Posts Tagged 'calarts'

Kumamoto — Gerogerigegege and the Island Beauty

Hey gang. Yes, I’ve been an errant blogger as of late and to my legions of loyal readers, I bid you a heartfelt apology. Today was clear and not the blazing inferno it has been for much of the week. On Wednesday or so, the temperature here in Kumamoto was the same as Santa Clarita, that high desert suburban armpit where I call home, only Santa Clarita doesn’t have 85% humidity. Just walking from the tram to my office at 9:30 in the morning caused me to sweat through my shirt. Quite unseemly.

Today while eating dinner with R in front of the TV, I saw a show that featured an old man making out with a Boston terrier; a contest that pitted a group of comedians against a sumo wrestler (they lost); a guy who put crabs in his mouth to see what would happen (answer: excruciating pain); a wrestling match between bikini idols; and an Andy Kaufman-like Japanese comedian who was arrested for streaking in Pyongyang. The other day I saw a trivia show that included such morsels of information as very single member of the 1998 Yugoslavian soccer team had a name that ended in “-vic,” that spiders get drunk on coffee, and that if one where to buy every single item in a train station kiosk shop the total price is ¥940,000 (about $75,000). They arrived at that figure by actually going out to a kiosk in Ebisu station and buying every damned thing. The expression of the woman behind the counter was priceless. Sure, Japanese TV is mostly crap, but at least it’s memorable crap.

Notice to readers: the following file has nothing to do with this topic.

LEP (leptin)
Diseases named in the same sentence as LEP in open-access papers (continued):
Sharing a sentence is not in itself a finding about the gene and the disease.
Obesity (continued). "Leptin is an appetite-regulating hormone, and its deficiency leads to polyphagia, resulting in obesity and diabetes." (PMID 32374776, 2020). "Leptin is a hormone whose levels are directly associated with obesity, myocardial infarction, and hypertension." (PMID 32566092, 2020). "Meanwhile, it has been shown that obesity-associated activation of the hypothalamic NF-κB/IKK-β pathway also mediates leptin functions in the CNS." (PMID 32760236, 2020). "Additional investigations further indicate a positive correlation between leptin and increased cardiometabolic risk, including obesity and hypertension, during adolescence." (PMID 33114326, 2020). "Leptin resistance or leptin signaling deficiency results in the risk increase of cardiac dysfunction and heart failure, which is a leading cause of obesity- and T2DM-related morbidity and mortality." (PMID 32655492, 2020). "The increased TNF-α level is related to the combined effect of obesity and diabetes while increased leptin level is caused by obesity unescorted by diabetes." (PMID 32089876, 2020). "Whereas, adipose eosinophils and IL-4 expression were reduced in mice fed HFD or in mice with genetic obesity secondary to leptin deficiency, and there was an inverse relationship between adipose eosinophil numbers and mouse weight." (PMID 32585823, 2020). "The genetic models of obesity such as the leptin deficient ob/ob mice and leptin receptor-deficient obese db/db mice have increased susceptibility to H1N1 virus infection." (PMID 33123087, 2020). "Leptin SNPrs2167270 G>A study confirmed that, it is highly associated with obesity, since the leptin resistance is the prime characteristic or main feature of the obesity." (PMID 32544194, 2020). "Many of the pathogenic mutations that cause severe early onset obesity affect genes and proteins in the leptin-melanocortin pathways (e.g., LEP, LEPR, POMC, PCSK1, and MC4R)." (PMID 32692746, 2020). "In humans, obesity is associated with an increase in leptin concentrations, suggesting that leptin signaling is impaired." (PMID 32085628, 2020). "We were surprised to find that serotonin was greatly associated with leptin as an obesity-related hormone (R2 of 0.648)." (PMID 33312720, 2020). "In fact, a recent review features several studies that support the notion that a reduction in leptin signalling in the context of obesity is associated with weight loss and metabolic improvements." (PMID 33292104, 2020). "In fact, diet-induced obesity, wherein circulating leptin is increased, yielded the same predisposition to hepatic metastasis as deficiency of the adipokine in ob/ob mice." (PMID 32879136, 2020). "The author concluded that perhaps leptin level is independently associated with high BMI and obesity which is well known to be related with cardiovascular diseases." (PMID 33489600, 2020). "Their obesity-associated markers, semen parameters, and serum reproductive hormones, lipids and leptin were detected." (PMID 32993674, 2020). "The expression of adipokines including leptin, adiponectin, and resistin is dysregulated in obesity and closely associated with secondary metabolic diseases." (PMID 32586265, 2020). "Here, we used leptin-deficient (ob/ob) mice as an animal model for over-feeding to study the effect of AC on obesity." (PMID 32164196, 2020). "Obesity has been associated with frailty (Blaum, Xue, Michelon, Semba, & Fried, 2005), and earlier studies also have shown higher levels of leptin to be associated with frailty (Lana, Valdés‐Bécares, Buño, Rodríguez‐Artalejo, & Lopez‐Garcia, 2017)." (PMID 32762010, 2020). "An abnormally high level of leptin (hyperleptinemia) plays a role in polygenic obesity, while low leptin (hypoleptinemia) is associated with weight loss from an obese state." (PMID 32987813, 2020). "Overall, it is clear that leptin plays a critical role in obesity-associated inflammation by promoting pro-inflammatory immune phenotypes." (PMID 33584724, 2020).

Anyway, today R and I spent most of the day hanging out with Chakko — R’s cousin. In a family that includes a Communist and a rock star, Chakko stands out as an eccentric. She is one of the few people I’ve met who seems utterly impervious to social expectations. She doesn’t give a wit to fashion, she speaks unselfconsciously in a thick Kyushu accent even though she lives currently in Kyoto and she refers to herself using ore, the coarse masculine word for “I.” She dropped out of art school a while back (she’s a very talented draftsman) and is now taking a stab at filmmaking. Yesterday, she showed us one of her videos, which was a portrait of her friend who makes pictures with his own bodily excretions. It was pretty harrowing to watch, but had a certain style to it. She’d fit right into CalArts. She also told me about a Gerogerigegege concert she witnessed a few years back. I became aware of Gerogerigegege when my friend Ted lent me an album called Tokyo Anal Dynamite — which is either the most God-awful album or the most brilliant album I’ve ever heard. I haven’t figured out which. Anyway, for the concert Gerogerigegege, who is apparently very fat, stood stark naked on stage shouting “Ecstasy” over and over again for a full hour. R, Chakko and I lamented that there this sort of weirdo decadence was hard to find in the states.